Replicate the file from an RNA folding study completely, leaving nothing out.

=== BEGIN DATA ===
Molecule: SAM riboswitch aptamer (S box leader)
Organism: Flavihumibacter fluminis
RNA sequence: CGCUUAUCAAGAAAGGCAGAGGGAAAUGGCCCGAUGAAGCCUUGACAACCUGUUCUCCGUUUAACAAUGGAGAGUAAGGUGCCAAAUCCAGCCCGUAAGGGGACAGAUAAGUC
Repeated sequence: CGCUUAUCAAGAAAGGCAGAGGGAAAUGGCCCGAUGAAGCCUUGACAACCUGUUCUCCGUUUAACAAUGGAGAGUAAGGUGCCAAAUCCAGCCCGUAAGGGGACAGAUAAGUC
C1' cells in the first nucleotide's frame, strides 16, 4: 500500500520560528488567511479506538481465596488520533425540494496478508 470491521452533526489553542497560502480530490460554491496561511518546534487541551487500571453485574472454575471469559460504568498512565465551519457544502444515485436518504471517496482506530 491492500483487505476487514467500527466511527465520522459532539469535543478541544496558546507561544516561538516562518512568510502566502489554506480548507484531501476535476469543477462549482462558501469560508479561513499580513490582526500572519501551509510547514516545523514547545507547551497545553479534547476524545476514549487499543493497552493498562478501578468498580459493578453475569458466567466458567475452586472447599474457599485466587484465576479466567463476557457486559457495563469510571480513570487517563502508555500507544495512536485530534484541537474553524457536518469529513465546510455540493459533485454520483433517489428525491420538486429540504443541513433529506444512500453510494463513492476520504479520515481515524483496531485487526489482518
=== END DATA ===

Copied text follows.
Molecule: SAM riboswitch aptamer (S box leader)
Organism: Flavihumibacter fluminis
RNA sequence: CGCUUAUCAAGAAAGGCAGAGGGAAAUGGCCCGAUGAAGCCUUGACAACCUGUUCUCCGUUUAACAAUGGAGAGUAAGGUGCCAAAUCCAGCCCGUAAGGGGACAGAUAAGUC
Repeated sequence: CGCUUAUCAAGAAAGGCAGAGGGAAAUGGCCCGAUGAAGCCUUGACAACCUGUUCUCCGUUUAACAAUGGAGAGUAAGGUGCCAAAUCCAGCCCGUAAGGGGACAGAUAAGUC
C1' cells in the first nucleotide's frame, strides 16, 4: 500500500520560528488567511479506538481465596488520533425540494496478508 470491521452533526489553542497560502480530490460554491496561511518546534487541551487500571453485574472454575471469559460504568498512565465551519457544502444515485436518504471517496482506530 491492500483487505476487514467500527466511527465520522459532539469535543478541544496558546507561544516561538516562518512568510502566502489554506480548507484531501476535476469543477462549482462558501469560508479561513499580513490582526500572519501551509510547514516545523514547545507547551497545553479534547476524545476514549487499543493497552493498562478501578468498580459493578453475569458466567466458567475452586472447599474457599485466587484465576479466567463476557457486559457495563469510571480513570487517563502508555500507544495512536485530534484541537474553524457536518469529513465546510455540493459533485454520483433517489428525491420538486429540504443541513433529506444512500453510494463513492476520504479520515481515524483496531485487526489482518